10 Facts about the Suez Canal that will help you to discover this engineering structure


Modern Suez Canal is the last of several artificial waterways that once ran through Egypt. The earliest canal connecting the Red Sea and the Nile River may have been constructed by the Egyptian Pharaoh Senusret III around 1850 BC. Besides, according to ancient sources, Pharaoh Necho II and the Persian conqueror Darius the Great started and then stopped working on a similar project.

Presumably, the construction of the first canal was completed in the 3rd century BC during the Ptolemaic dynasty, and many historical figures, including Cleopatra, could have traveled along it as well. Instead of modern direct communication, this ancient Canal of the Pharaohs, also called the Ancient Suez Canal, ran through the desert to the Nile River, which was then used to reach the Mediterranean Sea. We have collected some facts about the Suez Canal that will help you better know this engineering structure.

Facts about the Suez Canal:

  • French diplomat Ferdinand de Lesseps obtained a license to build the Suez Canal from the Viceroy of Egypt (which was a suspended province of the Ottoman Empire) in the 1850s.
  • Construction was started in 1859 and the company’s shares were sold mainly to French buyers.

Suez Canal, 19th century. Photo: Tropenmuseum, part of the National Museum of World Cultures, via Wikimedia Commons (CC BY-SA 3.0),
Tropenmuseum, part of the National Museum of World Cultures, via Wikimedia Commons (CC BY-SA 3.0)
  • The British government was strongly opposed to its construction. Since Lesseps’ idea received the support of the French Emperor Napoleon III, many British statesmen viewed its construction as a political scheme invented to destabilize their dominance in world shipping.
  • About one and a half million people worked on the construction. Thousands of them died from cholera and other diseases that quickly spread among workers, many of whom were called up for military service.

Suez Canal, 19th century. Photo: Cairo Postcard Trust, via Wikimedia Commons (CC BY-SA 2.5)
  • The Suez Canal is actually the first shipping route that directly connected the Mediterranean Sea with the Red Sea.
  • It was opened for navigation on November 17, 1869.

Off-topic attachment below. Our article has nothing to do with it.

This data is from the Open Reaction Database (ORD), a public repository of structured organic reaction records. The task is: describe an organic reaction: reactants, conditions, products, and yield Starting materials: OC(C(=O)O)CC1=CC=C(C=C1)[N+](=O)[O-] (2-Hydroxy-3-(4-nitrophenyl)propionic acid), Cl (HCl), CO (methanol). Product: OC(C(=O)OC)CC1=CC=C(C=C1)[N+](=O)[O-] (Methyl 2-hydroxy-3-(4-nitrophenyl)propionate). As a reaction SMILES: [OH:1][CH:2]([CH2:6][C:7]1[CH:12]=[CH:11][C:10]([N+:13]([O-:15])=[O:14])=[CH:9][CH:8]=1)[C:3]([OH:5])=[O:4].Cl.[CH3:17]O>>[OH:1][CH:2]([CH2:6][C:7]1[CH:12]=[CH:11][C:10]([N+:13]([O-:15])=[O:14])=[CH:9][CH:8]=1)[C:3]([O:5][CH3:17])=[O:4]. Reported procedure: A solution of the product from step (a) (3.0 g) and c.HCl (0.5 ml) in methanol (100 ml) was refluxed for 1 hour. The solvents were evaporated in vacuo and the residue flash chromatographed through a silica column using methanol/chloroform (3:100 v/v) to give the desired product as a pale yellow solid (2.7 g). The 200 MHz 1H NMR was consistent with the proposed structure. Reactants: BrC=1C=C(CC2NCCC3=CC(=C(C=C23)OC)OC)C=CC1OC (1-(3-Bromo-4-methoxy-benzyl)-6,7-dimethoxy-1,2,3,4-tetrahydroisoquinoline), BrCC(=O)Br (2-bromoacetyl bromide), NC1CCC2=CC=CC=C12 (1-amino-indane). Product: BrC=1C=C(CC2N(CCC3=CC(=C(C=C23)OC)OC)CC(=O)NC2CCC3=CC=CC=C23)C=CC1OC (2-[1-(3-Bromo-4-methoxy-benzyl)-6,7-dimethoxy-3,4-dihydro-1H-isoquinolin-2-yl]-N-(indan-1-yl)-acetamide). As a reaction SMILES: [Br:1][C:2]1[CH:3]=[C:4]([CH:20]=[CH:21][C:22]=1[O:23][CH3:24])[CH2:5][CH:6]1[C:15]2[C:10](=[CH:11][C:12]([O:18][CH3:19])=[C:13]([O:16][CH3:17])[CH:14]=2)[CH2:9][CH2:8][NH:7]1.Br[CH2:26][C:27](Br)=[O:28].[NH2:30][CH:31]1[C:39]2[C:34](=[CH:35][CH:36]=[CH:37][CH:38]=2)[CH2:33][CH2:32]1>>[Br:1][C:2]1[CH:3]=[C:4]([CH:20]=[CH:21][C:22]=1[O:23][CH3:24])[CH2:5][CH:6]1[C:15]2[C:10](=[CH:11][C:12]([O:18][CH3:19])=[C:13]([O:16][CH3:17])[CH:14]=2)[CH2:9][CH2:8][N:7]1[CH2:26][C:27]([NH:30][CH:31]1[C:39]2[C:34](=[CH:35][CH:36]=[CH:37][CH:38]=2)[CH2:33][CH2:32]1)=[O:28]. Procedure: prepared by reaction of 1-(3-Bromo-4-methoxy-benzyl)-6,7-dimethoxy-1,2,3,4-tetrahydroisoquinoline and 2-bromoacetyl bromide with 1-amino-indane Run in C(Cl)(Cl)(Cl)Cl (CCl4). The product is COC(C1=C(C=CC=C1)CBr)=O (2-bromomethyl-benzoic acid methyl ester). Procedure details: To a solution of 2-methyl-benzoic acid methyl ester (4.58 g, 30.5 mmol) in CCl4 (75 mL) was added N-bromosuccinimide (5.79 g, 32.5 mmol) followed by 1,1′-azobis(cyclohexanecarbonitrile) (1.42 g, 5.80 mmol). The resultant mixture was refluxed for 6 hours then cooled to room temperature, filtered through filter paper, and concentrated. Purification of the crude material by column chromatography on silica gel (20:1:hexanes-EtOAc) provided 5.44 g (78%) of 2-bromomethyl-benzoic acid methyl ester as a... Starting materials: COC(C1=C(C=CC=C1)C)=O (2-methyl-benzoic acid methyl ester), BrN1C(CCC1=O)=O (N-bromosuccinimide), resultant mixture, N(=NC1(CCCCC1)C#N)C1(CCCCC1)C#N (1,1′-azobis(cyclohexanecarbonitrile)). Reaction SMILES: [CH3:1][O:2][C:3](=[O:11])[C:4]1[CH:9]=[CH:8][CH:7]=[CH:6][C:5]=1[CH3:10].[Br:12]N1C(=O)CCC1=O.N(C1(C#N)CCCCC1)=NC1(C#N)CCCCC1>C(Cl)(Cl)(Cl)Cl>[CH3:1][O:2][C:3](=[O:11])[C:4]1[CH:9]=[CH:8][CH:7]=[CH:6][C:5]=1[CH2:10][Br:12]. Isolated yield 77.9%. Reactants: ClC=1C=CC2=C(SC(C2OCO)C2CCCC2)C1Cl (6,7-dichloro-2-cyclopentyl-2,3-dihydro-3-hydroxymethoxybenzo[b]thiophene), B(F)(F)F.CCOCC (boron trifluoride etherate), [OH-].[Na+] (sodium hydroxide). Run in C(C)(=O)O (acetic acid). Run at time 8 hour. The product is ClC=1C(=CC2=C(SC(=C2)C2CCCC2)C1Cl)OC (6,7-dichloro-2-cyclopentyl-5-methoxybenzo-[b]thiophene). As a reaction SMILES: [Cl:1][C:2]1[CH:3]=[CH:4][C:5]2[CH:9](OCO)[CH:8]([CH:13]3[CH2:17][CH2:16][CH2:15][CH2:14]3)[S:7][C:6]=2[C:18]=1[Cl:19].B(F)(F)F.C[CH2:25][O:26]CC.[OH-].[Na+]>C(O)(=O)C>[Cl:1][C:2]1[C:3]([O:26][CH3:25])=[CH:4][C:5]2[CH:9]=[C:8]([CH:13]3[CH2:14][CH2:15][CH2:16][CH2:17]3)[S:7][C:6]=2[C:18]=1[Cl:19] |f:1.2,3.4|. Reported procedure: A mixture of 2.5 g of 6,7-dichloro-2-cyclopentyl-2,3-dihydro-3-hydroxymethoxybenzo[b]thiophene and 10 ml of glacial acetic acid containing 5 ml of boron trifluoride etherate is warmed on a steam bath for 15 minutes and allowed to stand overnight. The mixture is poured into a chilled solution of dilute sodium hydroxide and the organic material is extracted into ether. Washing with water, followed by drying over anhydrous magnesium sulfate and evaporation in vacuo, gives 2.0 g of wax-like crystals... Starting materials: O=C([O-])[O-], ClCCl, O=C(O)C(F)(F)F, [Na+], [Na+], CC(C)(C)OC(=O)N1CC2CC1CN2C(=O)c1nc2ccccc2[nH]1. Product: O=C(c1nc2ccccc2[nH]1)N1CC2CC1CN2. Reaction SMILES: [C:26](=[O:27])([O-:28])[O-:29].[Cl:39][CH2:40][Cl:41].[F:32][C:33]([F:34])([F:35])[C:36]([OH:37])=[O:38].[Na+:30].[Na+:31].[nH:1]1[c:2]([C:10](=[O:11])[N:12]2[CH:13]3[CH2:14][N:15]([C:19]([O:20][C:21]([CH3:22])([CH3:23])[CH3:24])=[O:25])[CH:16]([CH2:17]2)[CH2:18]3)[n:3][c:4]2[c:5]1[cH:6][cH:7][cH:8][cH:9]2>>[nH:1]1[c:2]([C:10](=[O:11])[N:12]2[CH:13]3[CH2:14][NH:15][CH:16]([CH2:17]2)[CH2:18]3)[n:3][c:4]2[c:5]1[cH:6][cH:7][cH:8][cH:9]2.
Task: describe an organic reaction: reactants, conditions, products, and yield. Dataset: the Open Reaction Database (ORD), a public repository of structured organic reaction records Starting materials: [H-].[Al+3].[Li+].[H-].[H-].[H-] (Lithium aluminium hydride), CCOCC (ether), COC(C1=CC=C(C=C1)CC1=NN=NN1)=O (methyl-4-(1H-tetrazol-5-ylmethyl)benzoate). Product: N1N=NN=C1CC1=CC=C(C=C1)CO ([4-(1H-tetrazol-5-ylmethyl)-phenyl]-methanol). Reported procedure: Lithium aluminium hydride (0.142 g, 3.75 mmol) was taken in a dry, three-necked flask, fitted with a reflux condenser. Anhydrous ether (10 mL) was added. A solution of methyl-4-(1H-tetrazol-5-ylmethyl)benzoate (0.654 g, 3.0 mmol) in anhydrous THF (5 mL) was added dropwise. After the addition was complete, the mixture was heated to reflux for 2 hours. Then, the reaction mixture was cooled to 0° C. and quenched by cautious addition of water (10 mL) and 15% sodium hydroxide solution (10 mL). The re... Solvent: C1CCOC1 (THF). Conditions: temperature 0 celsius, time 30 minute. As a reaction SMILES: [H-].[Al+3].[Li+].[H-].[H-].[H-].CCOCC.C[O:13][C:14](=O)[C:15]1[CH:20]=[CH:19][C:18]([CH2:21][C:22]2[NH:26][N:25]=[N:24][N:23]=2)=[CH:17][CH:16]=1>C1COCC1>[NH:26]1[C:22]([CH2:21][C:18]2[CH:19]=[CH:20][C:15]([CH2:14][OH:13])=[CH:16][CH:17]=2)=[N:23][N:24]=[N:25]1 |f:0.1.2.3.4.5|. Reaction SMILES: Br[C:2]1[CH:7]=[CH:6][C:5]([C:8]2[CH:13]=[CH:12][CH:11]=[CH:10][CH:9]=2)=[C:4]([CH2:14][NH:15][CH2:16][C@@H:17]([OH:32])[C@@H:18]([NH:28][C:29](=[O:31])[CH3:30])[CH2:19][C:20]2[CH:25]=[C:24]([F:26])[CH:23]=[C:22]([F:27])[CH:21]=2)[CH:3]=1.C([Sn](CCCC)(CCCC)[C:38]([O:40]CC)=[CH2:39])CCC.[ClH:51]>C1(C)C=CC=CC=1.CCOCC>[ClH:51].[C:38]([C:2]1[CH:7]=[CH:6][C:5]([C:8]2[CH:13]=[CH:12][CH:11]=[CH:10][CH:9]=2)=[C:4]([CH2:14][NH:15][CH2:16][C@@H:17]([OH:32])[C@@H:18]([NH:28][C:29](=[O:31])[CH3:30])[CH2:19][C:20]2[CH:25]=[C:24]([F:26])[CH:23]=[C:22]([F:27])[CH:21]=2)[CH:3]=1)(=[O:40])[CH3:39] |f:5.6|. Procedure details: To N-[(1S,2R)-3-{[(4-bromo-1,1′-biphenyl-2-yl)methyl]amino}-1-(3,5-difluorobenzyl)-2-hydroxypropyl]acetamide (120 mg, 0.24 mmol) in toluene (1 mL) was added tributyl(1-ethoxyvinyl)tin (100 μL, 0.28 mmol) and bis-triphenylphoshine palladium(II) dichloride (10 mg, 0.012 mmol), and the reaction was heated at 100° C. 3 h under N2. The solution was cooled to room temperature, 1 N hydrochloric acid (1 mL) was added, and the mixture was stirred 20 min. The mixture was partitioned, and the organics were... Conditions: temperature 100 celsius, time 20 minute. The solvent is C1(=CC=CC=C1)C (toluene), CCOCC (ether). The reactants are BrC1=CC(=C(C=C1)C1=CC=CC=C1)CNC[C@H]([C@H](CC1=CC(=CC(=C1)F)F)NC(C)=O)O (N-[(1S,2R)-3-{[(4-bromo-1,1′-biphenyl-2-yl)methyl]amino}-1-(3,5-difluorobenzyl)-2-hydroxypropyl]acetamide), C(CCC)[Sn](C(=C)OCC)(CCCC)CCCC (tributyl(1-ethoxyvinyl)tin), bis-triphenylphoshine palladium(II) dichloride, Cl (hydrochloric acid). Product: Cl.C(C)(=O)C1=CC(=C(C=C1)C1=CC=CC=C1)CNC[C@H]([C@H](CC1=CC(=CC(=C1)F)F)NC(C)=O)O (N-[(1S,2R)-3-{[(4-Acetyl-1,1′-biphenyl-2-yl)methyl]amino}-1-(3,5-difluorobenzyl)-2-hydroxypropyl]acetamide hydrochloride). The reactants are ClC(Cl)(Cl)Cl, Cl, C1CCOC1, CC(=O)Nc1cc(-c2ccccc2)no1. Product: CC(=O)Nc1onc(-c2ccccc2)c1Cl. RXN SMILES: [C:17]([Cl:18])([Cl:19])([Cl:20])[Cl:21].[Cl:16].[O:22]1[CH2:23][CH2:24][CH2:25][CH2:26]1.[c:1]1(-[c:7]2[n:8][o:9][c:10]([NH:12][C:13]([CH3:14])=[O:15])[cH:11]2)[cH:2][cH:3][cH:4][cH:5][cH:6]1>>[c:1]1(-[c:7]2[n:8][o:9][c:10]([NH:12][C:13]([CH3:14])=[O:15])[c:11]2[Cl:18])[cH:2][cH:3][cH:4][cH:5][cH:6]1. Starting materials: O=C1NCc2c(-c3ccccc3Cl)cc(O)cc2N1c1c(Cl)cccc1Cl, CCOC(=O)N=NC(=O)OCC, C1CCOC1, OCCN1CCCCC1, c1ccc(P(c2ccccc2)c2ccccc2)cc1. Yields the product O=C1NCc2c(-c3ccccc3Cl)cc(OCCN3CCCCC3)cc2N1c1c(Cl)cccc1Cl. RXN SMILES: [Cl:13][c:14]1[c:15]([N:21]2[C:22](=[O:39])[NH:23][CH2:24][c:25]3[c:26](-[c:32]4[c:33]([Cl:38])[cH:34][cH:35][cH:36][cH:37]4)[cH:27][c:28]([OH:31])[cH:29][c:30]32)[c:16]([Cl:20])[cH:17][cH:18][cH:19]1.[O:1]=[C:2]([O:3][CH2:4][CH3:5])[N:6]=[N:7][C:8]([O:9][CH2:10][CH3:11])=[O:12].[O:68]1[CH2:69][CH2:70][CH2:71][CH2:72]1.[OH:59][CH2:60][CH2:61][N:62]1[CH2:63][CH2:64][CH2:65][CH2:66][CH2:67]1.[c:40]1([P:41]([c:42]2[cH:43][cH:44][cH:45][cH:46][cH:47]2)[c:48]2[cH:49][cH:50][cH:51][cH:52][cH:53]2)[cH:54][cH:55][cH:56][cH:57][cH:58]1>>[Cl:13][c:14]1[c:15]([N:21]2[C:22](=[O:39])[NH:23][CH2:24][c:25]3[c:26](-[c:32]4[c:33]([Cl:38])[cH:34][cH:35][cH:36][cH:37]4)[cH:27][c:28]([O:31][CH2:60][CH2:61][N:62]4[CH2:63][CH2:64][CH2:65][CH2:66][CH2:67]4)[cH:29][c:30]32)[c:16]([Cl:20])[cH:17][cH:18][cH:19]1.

• The Suez Canal contributed to the colonization of Africa. Between 1881 and 1914, countries such as France, Great Britain, Portugal, Italy, Spain and Belgium invaded African territory. Partition and colonization of these territories followed immediately.

Suez Canal. Photo: Axelspace Corporation, via Wikimedia Commons (CC BY-SA 4.0)

  • During the Six-Day War between Egypt and Israel in June 1967, the Suez Canal was closed by the Egyptian government and blocked on both sides by mines and sunken ships. At the time of the closure, 15 international cargo ships were trapped in the middle of the canal near Great Bitter Lake. They will remain in the water for eight years, and will eventually receive the nickname “Yellow Fleet” due to the desert sands that cover their decks.

Suez Canal. Photo: https://web.archive.org/web/20161022104657/http://www.panoramio.com/user/2433337?with_photo_id=64163879, via Wikimedia Commons (CC BY-SA 3.0)
  • For many years, the width and depth of the canal was not sufficient to provide the two-way traffic of modern tankers. In August 2014, the Suez Canal Authority announced an ambitious plan to expand the canal and create a new branch off the main one. In 2015, the canal was opened for business.

Suez Canal. Photo: Luigi Rosa / flickr (CC BY-SA 2.0)
  • On March 23, 2021, the giant container ship MV Ever Given, en route from China to the Netherlands, got stuck in one of the narrow sections of the canal, blocking all the traffic. More than 200 ships were stuck on both sides of the canal, instantly affecting global trading.

MV Ever Given aground at Suez Canal. Photo: Contains modified Copernicus Sentinel data 2021, via Wikimedia Commons (CC BY 2.0)


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